Why This Matters


    According to College Navigator, there are 14 two-year institutions that grant associate degrees throughout the state of Nebraska.


    Data from College Board reveals that the average Nebraska student paid approximately $3,399 in tuition and fees at public, in-district community colleges.


    The National Center for Education Statistics estimates that 437,899 students enrolled in two-year associate degree programs in the United States received financial aid during the 2018-19 school year.

Our Research

To create a comprehensive list of the learning opportunities and job training available in Nebraska, we reviewed private and public community colleges as well as trade, technical, and vocational programs. We based our selections on tuition costs, the number of credits required to graduate, and the coursework delivery format (such as online or in-person).

To ensure that every program on our list offers an exemplary education, we restricted our selections to accredited institutions. Each of these schools is accredited by the Higher Learning Commission (HLC), a peer-reviewed regional accreditor that examines post-secondary education institutions in the central United States. It measures quality by reviewing the mission, integrity, support systems, available resources, and effectiveness of schools.

  • 12hours to write this article
  • 20universities and colleges we assessed
  • 34education programs we compared

The Top 50 Community Colleges in Nebraska

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What You Should Know About Graduating From Community College in Nebraska

As you prepare for community college, it’s important to consider your career goals. According to 2020 data, the top five careers with the highest median wages that require an associate degree in Nebraska were air traffic controllers, radiation therapists, nuclear medicine technologists, dental hygienists, and magnetic resonance imaging technologists.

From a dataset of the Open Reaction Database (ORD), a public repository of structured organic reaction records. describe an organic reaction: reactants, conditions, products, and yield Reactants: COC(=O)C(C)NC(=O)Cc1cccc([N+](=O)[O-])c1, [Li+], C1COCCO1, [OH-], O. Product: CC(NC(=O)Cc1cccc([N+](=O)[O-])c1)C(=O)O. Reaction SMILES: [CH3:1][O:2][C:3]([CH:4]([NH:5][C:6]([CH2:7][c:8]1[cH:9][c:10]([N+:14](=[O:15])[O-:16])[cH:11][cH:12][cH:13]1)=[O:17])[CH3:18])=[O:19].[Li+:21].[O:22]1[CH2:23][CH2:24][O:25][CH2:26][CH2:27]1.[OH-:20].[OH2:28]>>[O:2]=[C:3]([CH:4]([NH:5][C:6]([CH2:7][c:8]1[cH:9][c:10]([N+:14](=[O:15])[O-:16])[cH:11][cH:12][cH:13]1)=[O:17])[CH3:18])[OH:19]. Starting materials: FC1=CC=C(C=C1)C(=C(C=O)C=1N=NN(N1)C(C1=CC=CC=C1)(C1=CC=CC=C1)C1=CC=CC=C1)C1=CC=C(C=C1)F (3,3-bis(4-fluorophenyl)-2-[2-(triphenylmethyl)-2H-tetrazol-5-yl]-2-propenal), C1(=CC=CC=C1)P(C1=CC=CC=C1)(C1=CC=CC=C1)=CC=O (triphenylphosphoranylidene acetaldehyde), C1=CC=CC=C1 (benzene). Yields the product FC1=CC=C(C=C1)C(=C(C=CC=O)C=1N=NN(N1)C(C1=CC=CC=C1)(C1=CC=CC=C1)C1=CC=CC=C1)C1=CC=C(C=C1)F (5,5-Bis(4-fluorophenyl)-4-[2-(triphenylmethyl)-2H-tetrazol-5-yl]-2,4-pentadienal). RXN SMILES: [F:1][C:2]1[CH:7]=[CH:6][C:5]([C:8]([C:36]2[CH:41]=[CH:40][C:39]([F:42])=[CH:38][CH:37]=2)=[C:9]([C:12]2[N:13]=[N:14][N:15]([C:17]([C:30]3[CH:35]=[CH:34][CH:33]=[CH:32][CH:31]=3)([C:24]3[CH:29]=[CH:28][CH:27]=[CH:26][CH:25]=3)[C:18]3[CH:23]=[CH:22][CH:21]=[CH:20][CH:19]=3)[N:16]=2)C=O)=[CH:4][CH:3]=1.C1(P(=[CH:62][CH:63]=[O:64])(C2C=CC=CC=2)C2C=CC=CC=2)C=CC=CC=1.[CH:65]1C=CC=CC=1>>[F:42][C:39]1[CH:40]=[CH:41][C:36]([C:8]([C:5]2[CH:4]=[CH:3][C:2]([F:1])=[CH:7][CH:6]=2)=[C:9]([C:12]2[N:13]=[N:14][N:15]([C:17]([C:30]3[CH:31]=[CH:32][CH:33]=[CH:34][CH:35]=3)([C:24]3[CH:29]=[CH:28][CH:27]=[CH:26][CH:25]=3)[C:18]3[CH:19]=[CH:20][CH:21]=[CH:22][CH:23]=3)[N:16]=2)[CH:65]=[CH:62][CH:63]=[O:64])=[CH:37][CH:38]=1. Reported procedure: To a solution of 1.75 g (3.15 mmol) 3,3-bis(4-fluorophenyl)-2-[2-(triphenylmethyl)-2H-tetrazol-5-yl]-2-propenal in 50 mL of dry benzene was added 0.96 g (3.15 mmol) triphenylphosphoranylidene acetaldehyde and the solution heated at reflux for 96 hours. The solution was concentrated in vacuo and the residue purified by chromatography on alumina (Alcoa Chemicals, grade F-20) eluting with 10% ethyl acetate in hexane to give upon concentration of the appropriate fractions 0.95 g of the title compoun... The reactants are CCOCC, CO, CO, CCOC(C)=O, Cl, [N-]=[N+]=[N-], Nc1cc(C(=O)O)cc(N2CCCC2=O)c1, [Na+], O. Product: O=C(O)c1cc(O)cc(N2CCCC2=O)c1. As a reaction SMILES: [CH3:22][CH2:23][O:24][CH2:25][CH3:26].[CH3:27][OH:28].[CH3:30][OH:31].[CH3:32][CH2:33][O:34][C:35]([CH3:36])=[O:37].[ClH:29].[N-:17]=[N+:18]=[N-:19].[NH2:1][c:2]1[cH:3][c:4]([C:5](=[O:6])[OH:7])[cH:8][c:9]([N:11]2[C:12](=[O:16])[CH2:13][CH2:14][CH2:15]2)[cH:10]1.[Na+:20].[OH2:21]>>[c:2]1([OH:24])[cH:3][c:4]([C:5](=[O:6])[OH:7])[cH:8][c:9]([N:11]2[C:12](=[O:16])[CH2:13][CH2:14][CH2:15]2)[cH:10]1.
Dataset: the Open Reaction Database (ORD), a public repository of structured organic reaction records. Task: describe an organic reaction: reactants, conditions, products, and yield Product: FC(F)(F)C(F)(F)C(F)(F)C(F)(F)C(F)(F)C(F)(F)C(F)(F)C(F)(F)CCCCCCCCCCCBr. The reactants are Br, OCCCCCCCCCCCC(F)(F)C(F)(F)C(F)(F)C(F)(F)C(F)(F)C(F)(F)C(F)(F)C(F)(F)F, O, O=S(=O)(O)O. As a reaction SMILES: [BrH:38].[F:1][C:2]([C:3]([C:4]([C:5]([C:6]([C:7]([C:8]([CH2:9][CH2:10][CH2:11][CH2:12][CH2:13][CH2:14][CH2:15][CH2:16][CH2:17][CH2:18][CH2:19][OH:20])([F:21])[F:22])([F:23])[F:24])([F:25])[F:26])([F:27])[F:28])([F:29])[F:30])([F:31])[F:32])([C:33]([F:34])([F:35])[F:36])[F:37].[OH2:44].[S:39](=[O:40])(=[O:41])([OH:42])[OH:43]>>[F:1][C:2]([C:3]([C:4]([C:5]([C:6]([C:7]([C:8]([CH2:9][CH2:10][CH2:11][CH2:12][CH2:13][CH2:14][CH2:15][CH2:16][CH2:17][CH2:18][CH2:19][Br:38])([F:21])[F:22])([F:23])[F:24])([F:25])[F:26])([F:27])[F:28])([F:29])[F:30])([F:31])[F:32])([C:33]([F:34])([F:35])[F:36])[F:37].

New graduates entering the workforce may encounter challenges while job hunting, so it’s helpful to consider which fields have high employment rates. Occupations projected to have the most annual job openings for associate degree holders in Nebraska are paralegals and legal assistants, computer network support specialists, physical therapy assistants, preschool teachers (excluding special education), and radiologic technologists.

Job seekers in Nebraska should also keep in mind which types of careers are expected to decline over the next ten years. The occupations projected to undergo the largest drops in employment for associate degree holders are desktop publishers, morticians and funeral directors, mechanical drafters, aerospace engineering and operations technicians, and air traffic controllers.

What’s Next?

One of the most important factors to consider while pursuing higher education is whether or not you will need financial aid. Below, we’ve provided a list of federal and state resources to help associate degree students access grants, scholarships, and financial aid opportunities in Nebraska.

  • Nebraska’s Coordinating Commission for Postsecondary Education. This commission helps postsecondary students fund their education by providing information about federal aid, state-based grants, and budgeting.
  • Federal Student Aid. Over $120 billion of financial aid is awarded annually by the U.S. Department of Education’s office of Federal Student Aid. Students can determine their eligibility through the FAFSA4caster and apply by completing the online FAFSA form.
  • CareerOneStop. This resource, sponsored by the Bureau of Labor Statistics, provides helpful information about the different scholarships and grants available in every state. After filtering their search by degree level and location, students gain access to details about award amounts, minimum requirements, and application deadlines.